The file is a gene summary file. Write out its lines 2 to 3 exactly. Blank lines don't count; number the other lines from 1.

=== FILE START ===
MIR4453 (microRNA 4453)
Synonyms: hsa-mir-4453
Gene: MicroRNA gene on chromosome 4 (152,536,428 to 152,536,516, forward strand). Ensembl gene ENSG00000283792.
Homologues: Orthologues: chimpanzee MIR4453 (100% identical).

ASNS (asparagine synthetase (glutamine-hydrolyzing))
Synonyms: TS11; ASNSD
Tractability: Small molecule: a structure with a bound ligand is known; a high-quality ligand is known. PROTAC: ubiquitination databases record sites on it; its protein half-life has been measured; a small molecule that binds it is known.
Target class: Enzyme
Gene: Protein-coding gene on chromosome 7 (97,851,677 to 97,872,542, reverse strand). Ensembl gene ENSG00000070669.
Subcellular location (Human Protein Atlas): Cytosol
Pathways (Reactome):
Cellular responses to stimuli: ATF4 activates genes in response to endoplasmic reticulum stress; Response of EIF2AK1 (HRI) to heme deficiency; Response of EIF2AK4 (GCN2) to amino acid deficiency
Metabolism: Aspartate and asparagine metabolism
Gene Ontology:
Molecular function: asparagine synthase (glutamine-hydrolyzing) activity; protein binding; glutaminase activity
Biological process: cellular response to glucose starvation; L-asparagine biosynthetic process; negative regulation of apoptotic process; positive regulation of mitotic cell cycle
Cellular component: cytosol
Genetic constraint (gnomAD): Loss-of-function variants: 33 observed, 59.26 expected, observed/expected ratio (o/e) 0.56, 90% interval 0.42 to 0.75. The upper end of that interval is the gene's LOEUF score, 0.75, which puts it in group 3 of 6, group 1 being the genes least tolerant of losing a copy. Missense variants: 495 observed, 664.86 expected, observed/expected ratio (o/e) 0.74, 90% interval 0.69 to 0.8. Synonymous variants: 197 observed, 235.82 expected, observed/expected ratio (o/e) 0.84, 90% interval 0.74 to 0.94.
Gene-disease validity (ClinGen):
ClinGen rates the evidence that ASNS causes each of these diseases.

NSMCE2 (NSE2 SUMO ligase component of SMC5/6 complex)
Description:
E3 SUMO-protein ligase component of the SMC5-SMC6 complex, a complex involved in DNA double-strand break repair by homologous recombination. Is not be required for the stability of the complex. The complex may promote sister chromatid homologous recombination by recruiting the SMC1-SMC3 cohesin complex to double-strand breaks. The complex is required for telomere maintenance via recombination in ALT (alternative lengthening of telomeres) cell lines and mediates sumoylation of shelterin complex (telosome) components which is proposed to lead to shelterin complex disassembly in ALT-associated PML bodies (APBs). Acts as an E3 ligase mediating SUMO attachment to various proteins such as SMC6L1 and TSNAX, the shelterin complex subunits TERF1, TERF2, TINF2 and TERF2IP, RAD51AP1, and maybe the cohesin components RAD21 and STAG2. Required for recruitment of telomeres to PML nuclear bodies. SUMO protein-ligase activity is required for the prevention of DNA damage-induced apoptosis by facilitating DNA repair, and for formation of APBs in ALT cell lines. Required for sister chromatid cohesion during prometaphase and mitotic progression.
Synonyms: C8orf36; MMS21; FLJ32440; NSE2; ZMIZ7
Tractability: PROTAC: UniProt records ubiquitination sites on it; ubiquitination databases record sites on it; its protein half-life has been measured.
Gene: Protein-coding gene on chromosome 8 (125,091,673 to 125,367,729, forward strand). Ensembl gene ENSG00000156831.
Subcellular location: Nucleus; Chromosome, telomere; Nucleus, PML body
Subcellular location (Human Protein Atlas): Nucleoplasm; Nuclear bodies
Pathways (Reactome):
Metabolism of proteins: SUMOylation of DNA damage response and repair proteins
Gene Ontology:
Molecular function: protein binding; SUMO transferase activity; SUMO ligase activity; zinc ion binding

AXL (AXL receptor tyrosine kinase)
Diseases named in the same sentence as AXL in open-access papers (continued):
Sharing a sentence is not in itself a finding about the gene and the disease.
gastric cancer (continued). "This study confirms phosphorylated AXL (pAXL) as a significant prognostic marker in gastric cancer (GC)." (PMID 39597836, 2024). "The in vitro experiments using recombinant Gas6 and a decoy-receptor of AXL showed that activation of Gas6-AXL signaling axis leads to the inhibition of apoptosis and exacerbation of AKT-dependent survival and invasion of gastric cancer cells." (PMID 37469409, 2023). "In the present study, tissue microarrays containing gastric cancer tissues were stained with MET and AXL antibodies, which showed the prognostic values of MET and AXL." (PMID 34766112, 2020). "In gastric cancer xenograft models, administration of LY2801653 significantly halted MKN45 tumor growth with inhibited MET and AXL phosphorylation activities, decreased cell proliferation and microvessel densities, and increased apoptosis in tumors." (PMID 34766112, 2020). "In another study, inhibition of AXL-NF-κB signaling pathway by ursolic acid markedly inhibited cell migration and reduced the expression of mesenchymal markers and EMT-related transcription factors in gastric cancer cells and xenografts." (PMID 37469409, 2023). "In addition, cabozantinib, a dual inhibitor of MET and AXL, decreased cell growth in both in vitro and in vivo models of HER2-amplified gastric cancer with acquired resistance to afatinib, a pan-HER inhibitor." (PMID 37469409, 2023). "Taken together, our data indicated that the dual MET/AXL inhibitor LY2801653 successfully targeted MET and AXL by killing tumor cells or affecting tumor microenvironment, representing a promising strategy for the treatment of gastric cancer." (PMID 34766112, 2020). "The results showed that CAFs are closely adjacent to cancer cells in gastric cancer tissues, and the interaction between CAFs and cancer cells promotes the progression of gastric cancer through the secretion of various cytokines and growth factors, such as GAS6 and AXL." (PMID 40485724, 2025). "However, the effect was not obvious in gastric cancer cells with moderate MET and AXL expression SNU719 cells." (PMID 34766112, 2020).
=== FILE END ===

Synonyms: hsa-mir-4453
Gene: MicroRNA gene on chromosome 4 (152,536,428 to 152,536,516, forward strand). Ensembl gene ENSG00000283792.